The Global Gag Rule Is Just the First Step if We Want To Champion Reproductive Freedom for All

Updated Jan. 28 at 9:10 a.m. PT.

Rescinding the global gag rule is only the tip of the iceberg to ensuring that people—no matter who they are or where they live—can access abortion services.

The Global Gag Rule Is Just the First Step if We Want To Champion Reproductive Freedom for All
A pro-choice demonstration during oral arguments for Whole Woman’s Health v. Hellerstedt in front of the U.S. Supreme Court. (Wikimedia Commons)

President Biden’s statement last week on the anniversary of Roe v. Wade signaled his commitment to protecting reproductive freedom. We agree it is crucial that everyone has access to reproductive health care, “no matter their income, race, zip code, health insurance status or immigration status,” and that sentiment must apply to all people, no matter where in the world they live—in the United States or abroad. And then that commitment must become action.

One seemingly small, immediate action would be to use the word “abortion.” In the Roe Day statement, it was curiously absent. Abortion is health care—and when our leaders avoid the word “abortion,” even though that is what they mean, they stigmatize and directly harm the very people who want and need access to reproductive healthcare, including abortion.  

President Biden will issue an executive order rescinding the Mexico City Policy, also known as the global gag rule, on Thursday; Dr. Anthony Fauci telegraphed this move on Jan. 21 in the WHO meeting.

The global gag rule is an egregious U.S. foreign policy that restricts foreign non-governmental organizations that receive U.S. global health funds from using their own resources to engage in abortion-related work. Since it was introduced by President Ronald Reagan in 1984, the global gag rule has been used as a political football—rescinded by Democratic presidents and reinstated by Republican ones.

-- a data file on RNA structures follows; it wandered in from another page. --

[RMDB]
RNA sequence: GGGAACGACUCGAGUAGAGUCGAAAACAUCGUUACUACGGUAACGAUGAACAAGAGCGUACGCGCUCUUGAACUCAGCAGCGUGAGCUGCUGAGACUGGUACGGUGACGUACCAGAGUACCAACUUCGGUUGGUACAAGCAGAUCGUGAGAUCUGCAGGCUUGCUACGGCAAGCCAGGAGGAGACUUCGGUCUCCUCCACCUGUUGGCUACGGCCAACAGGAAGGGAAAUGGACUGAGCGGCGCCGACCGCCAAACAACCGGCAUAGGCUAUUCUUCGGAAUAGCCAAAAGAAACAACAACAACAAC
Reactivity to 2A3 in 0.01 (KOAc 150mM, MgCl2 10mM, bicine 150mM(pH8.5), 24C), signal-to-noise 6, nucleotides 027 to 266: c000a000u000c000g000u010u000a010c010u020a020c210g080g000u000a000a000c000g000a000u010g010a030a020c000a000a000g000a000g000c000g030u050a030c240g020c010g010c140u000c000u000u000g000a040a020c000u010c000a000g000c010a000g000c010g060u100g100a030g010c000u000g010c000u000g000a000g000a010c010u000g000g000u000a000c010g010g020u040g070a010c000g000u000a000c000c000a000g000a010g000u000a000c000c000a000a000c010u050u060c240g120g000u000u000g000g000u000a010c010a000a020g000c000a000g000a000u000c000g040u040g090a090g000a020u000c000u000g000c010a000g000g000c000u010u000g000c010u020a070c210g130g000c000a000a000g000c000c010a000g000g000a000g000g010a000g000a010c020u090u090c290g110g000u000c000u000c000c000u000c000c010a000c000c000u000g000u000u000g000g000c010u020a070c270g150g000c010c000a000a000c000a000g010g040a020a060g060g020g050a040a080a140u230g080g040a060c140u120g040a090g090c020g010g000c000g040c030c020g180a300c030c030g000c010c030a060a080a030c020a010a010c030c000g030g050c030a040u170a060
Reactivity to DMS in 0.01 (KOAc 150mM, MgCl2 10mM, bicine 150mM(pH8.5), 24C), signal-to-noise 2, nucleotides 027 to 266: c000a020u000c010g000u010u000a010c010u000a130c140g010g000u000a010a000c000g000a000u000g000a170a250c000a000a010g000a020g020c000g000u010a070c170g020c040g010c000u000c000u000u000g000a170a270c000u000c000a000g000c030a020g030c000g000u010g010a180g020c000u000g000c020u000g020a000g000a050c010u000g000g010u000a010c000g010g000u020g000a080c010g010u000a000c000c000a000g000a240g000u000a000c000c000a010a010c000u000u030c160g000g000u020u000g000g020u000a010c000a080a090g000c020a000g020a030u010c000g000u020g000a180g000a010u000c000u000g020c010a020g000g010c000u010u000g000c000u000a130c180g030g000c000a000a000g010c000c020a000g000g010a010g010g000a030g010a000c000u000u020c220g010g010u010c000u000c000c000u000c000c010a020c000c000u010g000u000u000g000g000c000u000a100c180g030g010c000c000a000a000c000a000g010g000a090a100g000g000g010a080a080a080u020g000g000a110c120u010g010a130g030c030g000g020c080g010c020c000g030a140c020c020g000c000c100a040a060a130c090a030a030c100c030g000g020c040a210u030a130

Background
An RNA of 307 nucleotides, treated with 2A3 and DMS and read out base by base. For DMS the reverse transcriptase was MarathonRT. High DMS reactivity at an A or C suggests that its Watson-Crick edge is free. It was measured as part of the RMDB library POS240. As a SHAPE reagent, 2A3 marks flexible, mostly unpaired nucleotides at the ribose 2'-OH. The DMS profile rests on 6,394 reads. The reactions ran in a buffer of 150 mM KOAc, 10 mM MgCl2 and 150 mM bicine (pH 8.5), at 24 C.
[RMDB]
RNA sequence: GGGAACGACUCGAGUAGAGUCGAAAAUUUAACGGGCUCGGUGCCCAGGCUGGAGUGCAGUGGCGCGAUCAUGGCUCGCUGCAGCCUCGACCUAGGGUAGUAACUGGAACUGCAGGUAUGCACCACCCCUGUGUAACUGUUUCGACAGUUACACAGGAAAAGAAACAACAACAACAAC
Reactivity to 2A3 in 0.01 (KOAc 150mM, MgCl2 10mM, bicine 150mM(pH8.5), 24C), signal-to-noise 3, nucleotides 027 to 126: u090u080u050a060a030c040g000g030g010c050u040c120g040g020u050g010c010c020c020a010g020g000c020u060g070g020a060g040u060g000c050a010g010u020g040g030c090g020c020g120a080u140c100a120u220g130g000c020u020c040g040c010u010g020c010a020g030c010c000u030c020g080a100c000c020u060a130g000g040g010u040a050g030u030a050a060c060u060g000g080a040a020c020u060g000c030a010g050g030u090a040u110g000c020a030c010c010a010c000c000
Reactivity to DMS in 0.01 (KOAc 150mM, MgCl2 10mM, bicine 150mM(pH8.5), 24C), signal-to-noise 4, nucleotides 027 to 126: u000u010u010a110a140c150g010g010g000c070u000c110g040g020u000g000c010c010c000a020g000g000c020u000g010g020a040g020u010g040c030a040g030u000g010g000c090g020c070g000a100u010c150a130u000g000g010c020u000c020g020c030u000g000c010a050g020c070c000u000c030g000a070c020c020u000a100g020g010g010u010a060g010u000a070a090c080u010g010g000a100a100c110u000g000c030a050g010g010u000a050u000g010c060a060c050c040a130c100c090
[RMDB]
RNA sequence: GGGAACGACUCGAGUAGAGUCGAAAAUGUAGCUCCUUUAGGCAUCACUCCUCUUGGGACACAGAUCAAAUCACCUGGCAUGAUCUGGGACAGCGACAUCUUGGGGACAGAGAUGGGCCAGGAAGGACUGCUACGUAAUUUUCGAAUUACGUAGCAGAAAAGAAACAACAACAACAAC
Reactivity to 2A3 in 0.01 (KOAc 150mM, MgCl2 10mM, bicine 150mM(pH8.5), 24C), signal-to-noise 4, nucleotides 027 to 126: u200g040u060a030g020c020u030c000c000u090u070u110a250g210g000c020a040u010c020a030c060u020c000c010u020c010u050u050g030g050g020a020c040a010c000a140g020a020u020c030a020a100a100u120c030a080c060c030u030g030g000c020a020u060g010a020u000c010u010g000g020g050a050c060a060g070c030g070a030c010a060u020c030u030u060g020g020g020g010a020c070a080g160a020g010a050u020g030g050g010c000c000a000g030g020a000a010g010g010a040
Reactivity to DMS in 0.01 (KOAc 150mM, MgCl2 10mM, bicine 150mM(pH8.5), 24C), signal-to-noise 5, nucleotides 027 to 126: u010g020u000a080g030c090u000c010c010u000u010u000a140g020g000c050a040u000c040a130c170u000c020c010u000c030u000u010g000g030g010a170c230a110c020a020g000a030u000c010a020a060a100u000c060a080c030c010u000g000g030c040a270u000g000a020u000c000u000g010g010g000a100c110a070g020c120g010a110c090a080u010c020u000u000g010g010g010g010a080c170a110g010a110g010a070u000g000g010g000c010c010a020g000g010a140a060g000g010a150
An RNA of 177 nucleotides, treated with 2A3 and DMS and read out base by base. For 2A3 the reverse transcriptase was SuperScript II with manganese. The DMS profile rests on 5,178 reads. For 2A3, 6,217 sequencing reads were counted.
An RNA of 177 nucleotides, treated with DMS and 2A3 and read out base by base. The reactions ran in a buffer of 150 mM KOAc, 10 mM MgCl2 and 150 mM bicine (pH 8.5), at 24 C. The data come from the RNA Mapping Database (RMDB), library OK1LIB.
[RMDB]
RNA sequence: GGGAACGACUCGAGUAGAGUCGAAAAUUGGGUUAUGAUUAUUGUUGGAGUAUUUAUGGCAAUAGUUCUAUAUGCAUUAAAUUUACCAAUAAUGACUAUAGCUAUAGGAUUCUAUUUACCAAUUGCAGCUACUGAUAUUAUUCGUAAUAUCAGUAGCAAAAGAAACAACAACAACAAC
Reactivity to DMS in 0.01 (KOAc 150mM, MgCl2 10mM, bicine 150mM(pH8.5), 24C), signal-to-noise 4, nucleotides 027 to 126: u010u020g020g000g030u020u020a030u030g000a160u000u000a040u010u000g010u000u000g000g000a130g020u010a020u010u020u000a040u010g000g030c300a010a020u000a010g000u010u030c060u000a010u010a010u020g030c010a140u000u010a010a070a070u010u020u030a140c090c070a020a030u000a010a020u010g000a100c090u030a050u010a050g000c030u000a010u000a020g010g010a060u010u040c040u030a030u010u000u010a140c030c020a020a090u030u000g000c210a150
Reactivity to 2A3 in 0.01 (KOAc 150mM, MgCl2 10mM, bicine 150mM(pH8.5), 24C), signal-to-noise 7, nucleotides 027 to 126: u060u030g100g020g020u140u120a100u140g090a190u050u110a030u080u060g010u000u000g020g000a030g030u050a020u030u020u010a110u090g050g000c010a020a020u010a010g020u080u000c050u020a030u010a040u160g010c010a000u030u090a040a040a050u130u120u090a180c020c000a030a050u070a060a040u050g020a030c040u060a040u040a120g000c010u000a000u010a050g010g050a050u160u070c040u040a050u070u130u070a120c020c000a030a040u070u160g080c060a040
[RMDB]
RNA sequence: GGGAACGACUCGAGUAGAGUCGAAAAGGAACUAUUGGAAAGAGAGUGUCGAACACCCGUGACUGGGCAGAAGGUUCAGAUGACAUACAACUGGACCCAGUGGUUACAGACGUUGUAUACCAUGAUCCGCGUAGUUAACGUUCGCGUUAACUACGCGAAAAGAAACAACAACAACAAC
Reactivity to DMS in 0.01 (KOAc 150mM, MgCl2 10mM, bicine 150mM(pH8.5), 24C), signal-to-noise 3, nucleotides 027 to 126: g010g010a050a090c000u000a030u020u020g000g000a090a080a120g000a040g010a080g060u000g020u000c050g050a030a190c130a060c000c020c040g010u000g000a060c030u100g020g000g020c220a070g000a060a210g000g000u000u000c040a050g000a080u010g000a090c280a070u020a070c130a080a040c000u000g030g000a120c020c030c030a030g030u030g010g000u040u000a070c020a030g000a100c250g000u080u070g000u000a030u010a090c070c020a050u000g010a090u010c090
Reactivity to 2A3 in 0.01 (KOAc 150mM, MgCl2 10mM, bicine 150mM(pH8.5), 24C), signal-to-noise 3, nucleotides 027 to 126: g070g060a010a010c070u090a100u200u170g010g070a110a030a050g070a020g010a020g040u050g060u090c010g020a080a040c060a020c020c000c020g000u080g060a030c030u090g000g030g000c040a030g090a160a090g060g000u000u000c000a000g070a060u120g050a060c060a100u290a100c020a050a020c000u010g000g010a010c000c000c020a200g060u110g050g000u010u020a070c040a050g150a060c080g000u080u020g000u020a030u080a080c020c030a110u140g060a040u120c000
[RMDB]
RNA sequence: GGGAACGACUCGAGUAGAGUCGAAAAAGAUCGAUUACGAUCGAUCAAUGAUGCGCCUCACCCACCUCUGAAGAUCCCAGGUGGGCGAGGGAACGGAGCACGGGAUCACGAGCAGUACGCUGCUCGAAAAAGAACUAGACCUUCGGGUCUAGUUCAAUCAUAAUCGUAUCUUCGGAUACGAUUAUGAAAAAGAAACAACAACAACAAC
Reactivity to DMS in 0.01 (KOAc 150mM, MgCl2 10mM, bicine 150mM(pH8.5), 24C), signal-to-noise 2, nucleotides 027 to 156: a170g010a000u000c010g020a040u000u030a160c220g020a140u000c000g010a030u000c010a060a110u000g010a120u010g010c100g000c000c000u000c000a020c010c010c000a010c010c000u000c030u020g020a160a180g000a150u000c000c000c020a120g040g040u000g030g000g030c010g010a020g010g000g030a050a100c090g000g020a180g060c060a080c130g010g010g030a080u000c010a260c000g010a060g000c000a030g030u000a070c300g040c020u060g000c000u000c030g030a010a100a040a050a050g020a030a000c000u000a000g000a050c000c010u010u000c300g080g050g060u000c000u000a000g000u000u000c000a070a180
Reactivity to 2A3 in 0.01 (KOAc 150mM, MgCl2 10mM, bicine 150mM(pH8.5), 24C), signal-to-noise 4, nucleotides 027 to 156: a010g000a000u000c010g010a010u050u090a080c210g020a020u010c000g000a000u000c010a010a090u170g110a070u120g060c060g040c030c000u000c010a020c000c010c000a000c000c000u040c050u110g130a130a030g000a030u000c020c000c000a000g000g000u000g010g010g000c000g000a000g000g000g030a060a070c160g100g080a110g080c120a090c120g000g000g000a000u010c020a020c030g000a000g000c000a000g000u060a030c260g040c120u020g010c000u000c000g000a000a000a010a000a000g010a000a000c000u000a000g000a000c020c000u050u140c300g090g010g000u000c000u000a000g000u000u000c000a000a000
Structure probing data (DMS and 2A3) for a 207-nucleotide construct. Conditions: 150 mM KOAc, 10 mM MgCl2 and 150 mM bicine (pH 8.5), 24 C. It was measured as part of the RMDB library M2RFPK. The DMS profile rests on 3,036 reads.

Make no mistake, rescinding the global gag rule is a major step to expanding access to abortion services overseas, but it is only the tip of the iceberg to ensuring that people—no matter who they are or where they live—can access abortion services. 

For decades, Republican administrations have instituted the global gag rule, which has blocked health care access, stifled local advocacy efforts, and undermined reproductive rights worldwide—and Democratic presidential administrations have repealed it. In order to make sure that no future president can ever reinstate the global gag rule, Congress must pass the Global Health, Empowerment and Rights (HER) Act, introduced Thursday in the House by Reps. Barbara Lee (D-Calif.), Ami Bera (D-Calif.) and Jan Schakowsky (D-Ill.), and Senate by Sens. Jeanne Shaheen (D-N.H.), Susan Collins (R-Maine) and Lisa Murkowski (R-Alaska).

Moreover, the global gag rule is not the only restrictive U.S. policy to act as a barrier for people who need and want abortion services. But it garners more attention from politicians and the media than the Helms Amendment—an anti-rights and racist policy that has been in effect since 1973, when it was introduced by the late Sen. Jesse Helms from North Carolina.


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The Helms Amendment prohibits U.S. foreign assistance funds from being used for “the performance of abortion as a method of family planning.”  In practice though, the Helms Amendment is applied as a total ban on anything related to abortion—a ban on services, information and counseling, and even training and equipment for providers. And sadly, in practice, this extends to cases of rape, incest and life endangerment.

The Global Gag Rule Is Just the First Step if We Want To Champion Reproductive Freedom for All